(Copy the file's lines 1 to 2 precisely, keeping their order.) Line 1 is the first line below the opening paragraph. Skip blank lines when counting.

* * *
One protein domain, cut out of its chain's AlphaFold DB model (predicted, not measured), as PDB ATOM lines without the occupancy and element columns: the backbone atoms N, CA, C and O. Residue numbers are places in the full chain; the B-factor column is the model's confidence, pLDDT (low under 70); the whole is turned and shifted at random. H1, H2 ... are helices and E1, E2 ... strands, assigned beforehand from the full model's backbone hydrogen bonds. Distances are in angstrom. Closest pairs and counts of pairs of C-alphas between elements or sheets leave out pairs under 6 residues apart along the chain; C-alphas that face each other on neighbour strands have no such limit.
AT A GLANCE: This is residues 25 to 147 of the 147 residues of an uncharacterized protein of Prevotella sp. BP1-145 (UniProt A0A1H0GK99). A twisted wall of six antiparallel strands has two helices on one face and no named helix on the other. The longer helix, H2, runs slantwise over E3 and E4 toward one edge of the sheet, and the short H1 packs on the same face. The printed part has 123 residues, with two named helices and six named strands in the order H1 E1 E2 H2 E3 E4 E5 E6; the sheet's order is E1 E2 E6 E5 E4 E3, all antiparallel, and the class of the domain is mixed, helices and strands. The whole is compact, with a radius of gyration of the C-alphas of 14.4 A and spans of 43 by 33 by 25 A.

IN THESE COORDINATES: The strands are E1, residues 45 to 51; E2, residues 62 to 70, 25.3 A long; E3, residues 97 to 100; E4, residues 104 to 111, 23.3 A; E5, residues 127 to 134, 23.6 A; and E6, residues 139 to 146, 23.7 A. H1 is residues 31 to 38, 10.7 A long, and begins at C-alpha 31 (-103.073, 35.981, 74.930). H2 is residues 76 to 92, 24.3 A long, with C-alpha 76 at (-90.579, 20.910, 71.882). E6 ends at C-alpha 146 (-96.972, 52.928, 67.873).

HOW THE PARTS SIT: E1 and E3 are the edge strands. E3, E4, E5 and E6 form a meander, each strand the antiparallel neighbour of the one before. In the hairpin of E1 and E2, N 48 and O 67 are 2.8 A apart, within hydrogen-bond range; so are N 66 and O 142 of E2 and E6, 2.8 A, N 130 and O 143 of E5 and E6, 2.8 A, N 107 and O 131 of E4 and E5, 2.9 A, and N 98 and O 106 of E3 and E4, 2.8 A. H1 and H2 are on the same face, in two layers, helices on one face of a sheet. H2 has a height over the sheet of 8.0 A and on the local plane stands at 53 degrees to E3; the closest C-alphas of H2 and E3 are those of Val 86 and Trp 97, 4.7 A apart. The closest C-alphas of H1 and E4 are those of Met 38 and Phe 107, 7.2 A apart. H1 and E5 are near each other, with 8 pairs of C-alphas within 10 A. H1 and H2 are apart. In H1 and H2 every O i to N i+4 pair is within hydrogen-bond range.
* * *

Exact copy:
AT A GLANCE: This is residues 25 to 147 of the 147 residues of an uncharacterized protein of Prevotella sp. BP1-145 (UniProt A0A1H0GK99). A twisted wall of six antiparallel strands has two helices on one face and no named helix on the other. The longer helix, H2, runs slantwise over E3 and E4 toward one edge of the sheet, and the short H1 packs on the same face. The printed part has 123 residues, with two named helices and six named strands in the order H1 E1 E2 H2 E3 E4 E5 E6; the sheet's order is E1 E2 E6 E5 E4 E3, all antiparallel, and the class of the domain is mixed, helices and strands. The whole is compact, with a radius of gyration of the C-alphas of 14.4 A and spans of 43 by 33 by 25 A.

IN THESE COORDINATES: The strands are E1, residues 45 to 51; E2, residues 62 to 70, 25.3 A long; E3, residues 97 to 100; E4, residues 104 to 111, 23.3 A; E5, residues 127 to 134, 23.6 A; and E6, residues 139 to 146, 23.7 A. H1 is residues 31 to 38, 10.7 A long, and begins at C-alpha 31 (-103.073, 35.981, 74.930). H2 is residues 76 to 92, 24.3 A long, with C-alpha 76 at (-90.579, 20.910, 71.882). E6 ends at C-alpha 146 (-96.972, 52.928, 67.873).